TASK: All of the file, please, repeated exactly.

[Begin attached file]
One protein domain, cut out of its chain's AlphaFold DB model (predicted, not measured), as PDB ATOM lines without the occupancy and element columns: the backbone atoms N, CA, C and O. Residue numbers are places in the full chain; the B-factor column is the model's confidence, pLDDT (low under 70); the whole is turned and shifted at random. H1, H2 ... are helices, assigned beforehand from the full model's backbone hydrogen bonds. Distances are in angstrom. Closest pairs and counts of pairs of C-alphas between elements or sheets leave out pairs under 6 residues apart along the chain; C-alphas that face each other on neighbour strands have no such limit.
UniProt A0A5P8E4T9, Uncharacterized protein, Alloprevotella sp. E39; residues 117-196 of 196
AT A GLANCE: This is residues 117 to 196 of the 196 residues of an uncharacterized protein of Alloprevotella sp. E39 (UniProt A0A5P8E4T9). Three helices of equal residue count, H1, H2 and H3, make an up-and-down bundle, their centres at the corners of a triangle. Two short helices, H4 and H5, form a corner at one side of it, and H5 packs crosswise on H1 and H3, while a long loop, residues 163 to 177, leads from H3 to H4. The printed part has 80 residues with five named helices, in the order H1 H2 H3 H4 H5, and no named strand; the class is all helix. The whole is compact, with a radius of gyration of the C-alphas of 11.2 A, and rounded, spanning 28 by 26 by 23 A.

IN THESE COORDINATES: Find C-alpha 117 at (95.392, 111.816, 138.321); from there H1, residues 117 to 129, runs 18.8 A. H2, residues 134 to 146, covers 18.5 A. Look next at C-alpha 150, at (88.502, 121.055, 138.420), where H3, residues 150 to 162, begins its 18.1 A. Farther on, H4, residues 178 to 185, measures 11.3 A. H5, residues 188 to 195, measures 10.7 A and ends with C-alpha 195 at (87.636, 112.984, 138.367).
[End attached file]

One protein domain, cut out of its chain's AlphaFold DB model (predicted, not measured), as PDB ATOM lines without the occupancy and element columns: the backbone atoms N, CA, C and O. Residue numbers are places in the full chain; the B-factor column is the model's confidence, pLDDT (low under 70); the whole is turned and shifted at random. H1, H2 ... are helices, assigned beforehand from the full model's backbone hydrogen bonds. Distances are in angstrom. Closest pairs and counts of pairs of C-alphas between elements or sheets leave out pairs under 6 residues apart along the chain; C-alphas that face each other on neighbour strands have no such limit.
UniProt A0A5P8E4T9, Uncharacterized protein, Alloprevotella sp. E39; residues 117-196 of 196
AT A GLANCE: This is residues 117 to 196 of the 196 residues of an uncharacterized protein of Alloprevotella sp. E39 (UniProt A0A5P8E4T9). Three helices of equal residue count, H1, H2 and H3, make an up-and-down bundle, their centres at the corners of a triangle. Two short helices, H4 and H5, form a corner at one side of it, and H5 packs crosswise on H1 and H3, while a long loop, residues 163 to 177, leads from H3 to H4. The printed part has 80 residues with five named helices, in the order H1 H2 H3 H4 H5, and no named strand; the class is all helix. The whole is compact, with a radius of gyration of the C-alphas of 11.2 A, and rounded, spanning 28 by 26 by 23 A.

IN THESE COORDINATES: Find C-alpha 117 at (95.392, 111.816, 138.321); from there H1, residues 117 to 129, runs 18.8 A. H2, residues 134 to 146, covers 18.5 A. Look next at C-alpha 150, at (88.502, 121.055, 138.420), where H3, residues 150 to 162, begins its 18.1 A. Farther on, H4, residues 178 to 185, measures 11.3 A. H5, residues 188 to 195, measures 10.7 A and ends with C-alpha 195 at (87.636, 112.984, 138.367).